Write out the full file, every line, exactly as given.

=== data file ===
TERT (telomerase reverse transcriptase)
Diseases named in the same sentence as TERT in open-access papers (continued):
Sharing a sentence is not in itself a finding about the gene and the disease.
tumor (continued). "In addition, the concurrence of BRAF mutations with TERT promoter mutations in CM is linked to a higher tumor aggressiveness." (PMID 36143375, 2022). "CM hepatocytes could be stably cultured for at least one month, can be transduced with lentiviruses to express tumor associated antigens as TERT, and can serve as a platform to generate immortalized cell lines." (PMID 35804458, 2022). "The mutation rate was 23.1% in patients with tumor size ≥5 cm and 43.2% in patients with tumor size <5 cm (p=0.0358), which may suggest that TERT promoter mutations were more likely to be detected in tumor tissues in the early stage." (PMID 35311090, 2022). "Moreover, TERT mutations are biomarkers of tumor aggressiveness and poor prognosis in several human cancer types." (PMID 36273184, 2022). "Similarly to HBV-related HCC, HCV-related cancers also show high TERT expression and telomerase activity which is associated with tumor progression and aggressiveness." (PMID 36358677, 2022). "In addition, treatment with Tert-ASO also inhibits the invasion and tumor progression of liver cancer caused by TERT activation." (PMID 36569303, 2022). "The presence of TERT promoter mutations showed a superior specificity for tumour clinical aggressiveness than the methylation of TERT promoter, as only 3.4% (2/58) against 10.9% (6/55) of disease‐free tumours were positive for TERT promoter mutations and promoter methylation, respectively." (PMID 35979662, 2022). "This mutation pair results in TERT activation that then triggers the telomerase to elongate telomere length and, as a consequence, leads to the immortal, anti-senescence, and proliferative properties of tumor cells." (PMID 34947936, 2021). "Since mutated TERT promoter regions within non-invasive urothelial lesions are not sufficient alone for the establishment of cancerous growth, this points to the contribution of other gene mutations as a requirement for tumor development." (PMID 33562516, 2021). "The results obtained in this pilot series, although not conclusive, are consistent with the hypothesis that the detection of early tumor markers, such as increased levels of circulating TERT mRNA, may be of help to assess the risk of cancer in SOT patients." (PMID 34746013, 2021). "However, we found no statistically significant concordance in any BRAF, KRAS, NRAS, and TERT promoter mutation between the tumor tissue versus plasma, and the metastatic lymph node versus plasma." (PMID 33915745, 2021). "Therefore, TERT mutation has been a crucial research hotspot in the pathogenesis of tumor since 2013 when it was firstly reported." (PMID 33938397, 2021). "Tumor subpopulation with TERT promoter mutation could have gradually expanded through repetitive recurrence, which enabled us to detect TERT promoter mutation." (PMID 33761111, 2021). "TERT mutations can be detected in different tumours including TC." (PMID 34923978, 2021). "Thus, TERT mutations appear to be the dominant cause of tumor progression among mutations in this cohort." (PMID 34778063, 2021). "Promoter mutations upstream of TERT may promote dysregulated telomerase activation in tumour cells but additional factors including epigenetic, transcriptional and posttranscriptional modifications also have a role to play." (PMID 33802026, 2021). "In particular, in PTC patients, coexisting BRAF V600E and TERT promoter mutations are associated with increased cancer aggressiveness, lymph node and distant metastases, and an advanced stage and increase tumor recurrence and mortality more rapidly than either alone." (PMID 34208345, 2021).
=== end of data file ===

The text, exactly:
TERT (telomerase reverse transcriptase)
Diseases named in the same sentence as TERT in open-access papers (continued):
Sharing a sentence is not in itself a finding about the gene and the disease.
tumor (continued). "In addition, the concurrence of BRAF mutations with TERT promoter mutations in CM is linked to a higher tumor aggressiveness." (PMID 36143375, 2022). "CM hepatocytes could be stably cultured for at least one month, can be transduced with lentiviruses to express tumor associated antigens as TERT, and can serve as a platform to generate immortalized cell lines." (PMID 35804458, 2022). "The mutation rate was 23.1% in patients with tumor size ≥5 cm and 43.2% in patients with tumor size <5 cm (p=0.0358), which may suggest that TERT promoter mutations were more likely to be detected in tumor tissues in the early stage." (PMID 35311090, 2022). "Moreover, TERT mutations are biomarkers of tumor aggressiveness and poor prognosis in several human cancer types." (PMID 36273184, 2022). "Similarly to HBV-related HCC, HCV-related cancers also show high TERT expression and telomerase activity which is associated with tumor progression and aggressiveness." (PMID 36358677, 2022). "In addition, treatment with Tert-ASO also inhibits the invasion and tumor progression of liver cancer caused by TERT activation." (PMID 36569303, 2022). "The presence of TERT promoter mutations showed a superior specificity for tumour clinical aggressiveness than the methylation of TERT promoter, as only 3.4% (2/58) against 10.9% (6/55) of disease‐free tumours were positive for TERT promoter mutations and promoter methylation, respectively." (PMID 35979662, 2022). "This mutation pair results in TERT activation that then triggers the telomerase to elongate telomere length and, as a consequence, leads to the immortal, anti-senescence, and proliferative properties of tumor cells." (PMID 34947936, 2021). "Since mutated TERT promoter regions within non-invasive urothelial lesions are not sufficient alone for the establishment of cancerous growth, this points to the contribution of other gene mutations as a requirement for tumor development." (PMID 33562516, 2021). "The results obtained in this pilot series, although not conclusive, are consistent with the hypothesis that the detection of early tumor markers, such as increased levels of circulating TERT mRNA, may be of help to assess the risk of cancer in SOT patients." (PMID 34746013, 2021). "However, we found no statistically significant concordance in any BRAF, KRAS, NRAS, and TERT promoter mutation between the tumor tissue versus plasma, and the metastatic lymph node versus plasma." (PMID 33915745, 2021). "Therefore, TERT mutation has been a crucial research hotspot in the pathogenesis of tumor since 2013 when it was firstly reported." (PMID 33938397, 2021). "Tumor subpopulation with TERT promoter mutation could have gradually expanded through repetitive recurrence, which enabled us to detect TERT promoter mutation." (PMID 33761111, 2021). "TERT mutations can be detected in different tumours including TC." (PMID 34923978, 2021). "Thus, TERT mutations appear to be the dominant cause of tumor progression among mutations in this cohort." (PMID 34778063, 2021). "Promoter mutations upstream of TERT may promote dysregulated telomerase activation in tumour cells but additional factors including epigenetic, transcriptional and posttranscriptional modifications also have a role to play." (PMID 33802026, 2021). "In particular, in PTC patients, coexisting BRAF V600E and TERT promoter mutations are associated with increased cancer aggressiveness, lymph node and distant metastases, and an advanced stage and increase tumor recurrence and mortality more rapidly than either alone." (PMID 34208345, 2021).